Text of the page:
Well, let's start with the bad news. As you've (hopefully) noticed, the June estimated release period for The Heart Of Woman Project has come and gone. Regrettably, as of mid July I still do not have a release date to announce.
That's the bad news. The good news is the explanation as to why the project is yet to be released, even though the recording/filming has been finished since the end of May. Here goes:
Over the past six months I've developed a new relationship with a well established industry contact (who will remain unnamed) here in town. In short, this person believes in me and my music and is eager to help in any way he can. Right now, this means sending along and recommending my work to his contacts located in LA as well as in Nashville. This is a great thing. I am thrilled and hopeful. It's a process that requires time and patience, however, and in the end there are still no guarantees.
Unreleased material is always ideal in the event that someone else would want to play a part in its success (E.g. marketing, promotion, publishing, licensing), and that's why I've had to hold onto Heart Of A Woman and the All Of Me EP longer than I planned. The timing is very convenient that I would have this material waiting and ready to go. At the same time it is unfortunate that my Kickstarter supporters have to wait longer to see the project that they (you) funded come to completion. For this I do apologize.
Please know that I have you -- my fans, friends, and family -- in mind and have not forgotten about my end of our deal. I really can't wait to show you this stuff. As always, please stay tuned and I'll be in touch when I have more good news.
Best, and happy summering. Be safe out there.
My latest project is well underway and I'm so excited to share it with the world.
But in order to do that... I'm asking for your help.
Please click the link below (or the top banner) to visit my Kickstarter page where you can watch a video I put together and read a bunch of blurbs all about where I am as an artist, what I'm doing, and why I'm asking for your help. It's worth your time, I promise.
I played a songwriter round at the Commodore here in Nashville the other night and my guitar was acting funny (i.e. sounding terrible) during my first song. Like it does when the batteries are dying. After managing to sing "Heart Of A Woman" with some sort of wonky overdriven acoustic accompaniment, a guy comes up to the stage with a 9-volt in his hand he had pulled out of his own acoustic. And after I tell him my guitar is odd and uses double-A's, he leaves for a short while and returns with a lone AA his wife found in the bottom of her purse. "No guarantees," he whispered with a grin. I'm pretty sure it was an off-brand kind with that Japanese lettering on it, like the kind they put in new TV remotes. It was old and good for nothing, most likely, and my Taylor needs two good AAs in order to function anyway. But that's not the point.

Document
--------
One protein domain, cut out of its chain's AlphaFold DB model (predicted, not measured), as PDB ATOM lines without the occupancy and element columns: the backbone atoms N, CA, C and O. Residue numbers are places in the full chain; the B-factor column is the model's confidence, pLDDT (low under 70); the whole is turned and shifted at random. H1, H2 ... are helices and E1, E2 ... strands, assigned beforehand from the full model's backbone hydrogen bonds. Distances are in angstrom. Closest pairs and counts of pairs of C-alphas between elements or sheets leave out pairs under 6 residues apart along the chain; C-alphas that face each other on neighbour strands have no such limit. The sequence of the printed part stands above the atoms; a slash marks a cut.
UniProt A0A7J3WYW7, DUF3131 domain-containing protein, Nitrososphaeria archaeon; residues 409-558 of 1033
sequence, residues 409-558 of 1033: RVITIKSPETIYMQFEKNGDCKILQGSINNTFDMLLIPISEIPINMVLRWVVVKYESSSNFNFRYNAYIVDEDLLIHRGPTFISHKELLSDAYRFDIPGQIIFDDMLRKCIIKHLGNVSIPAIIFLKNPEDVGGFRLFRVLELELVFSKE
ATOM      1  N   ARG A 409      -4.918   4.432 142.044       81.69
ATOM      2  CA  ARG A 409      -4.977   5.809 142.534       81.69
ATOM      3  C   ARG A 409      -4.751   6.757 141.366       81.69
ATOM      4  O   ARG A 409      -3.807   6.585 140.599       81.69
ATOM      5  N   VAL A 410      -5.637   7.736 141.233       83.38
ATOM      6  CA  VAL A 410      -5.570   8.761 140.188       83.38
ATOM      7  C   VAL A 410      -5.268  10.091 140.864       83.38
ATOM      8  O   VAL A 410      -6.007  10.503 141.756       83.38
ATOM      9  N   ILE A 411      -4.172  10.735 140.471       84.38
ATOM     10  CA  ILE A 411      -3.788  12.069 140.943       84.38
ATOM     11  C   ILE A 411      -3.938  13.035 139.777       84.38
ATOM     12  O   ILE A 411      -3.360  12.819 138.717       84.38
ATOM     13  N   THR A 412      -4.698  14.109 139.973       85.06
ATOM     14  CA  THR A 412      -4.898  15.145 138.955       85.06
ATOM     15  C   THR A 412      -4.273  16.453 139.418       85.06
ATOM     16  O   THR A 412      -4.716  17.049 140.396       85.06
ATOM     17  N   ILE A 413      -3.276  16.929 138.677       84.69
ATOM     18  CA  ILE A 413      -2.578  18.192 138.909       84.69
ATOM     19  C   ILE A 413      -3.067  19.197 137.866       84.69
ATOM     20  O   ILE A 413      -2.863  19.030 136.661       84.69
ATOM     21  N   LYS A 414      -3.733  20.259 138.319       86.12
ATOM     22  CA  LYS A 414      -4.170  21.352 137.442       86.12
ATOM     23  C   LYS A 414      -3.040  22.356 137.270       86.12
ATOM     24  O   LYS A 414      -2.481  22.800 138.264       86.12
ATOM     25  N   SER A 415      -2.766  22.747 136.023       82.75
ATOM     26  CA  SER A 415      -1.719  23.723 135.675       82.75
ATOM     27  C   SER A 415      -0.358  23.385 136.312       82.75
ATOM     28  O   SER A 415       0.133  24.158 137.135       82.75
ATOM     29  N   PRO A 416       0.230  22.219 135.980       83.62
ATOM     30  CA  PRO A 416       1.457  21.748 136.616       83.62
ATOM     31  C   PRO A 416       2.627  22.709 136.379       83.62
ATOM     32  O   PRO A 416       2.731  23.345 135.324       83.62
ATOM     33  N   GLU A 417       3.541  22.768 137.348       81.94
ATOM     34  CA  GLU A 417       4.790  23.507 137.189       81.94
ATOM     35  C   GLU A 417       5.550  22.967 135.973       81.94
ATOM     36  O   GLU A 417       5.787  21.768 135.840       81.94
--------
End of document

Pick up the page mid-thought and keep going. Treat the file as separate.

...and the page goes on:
Next two songs the guitar somehow fixed itself and I didn't need new batteries after all. "Don't Bail On Me" and "Better Than It Was" went off without a hitch.
How awesome is that? My guitar sounded good, yeah. I sold a couple albums and made thirteen dollars and some change. Some people wanna write and I may have landed some vocal work. But this man's kindness made my night, the crowd got a laugh out of the story, and this charitable couple felt their kindness acknowledged.
Moral of the story: Sometimes a thing that seems negative can turn into a positive experience for everyone in the room. (See what I did there?)
The official Waiting album is now available in physical format as well as digital worldwide. Follow the links below to purchase via iTunes or stream on Spotify.
Also be sure to check out Waiting's digital booklet, available for viewing by clicking the album artwork in the "Music" section of the site.
Thank you for listening to my story. z
With the Autumn of 2006 came the meeting of Zach Steinbach and drummer Frank Babeck. The two began arranging and recording a few songs Zach had written, and quickly the dream of forming a band was born. Lead guitarist Dave Streese and bassist Dana Nielsen rounded out the positions, and rock/pop band The Color Truth was made official one year later. The quartet would go on to record and release two EPs and perform at many fine clubs and venues including Milwaukee's own Summerfest, Shank Hall, and Historic Turner Hall Ballroom. The Color Truth performed for the final time in August of 2010.
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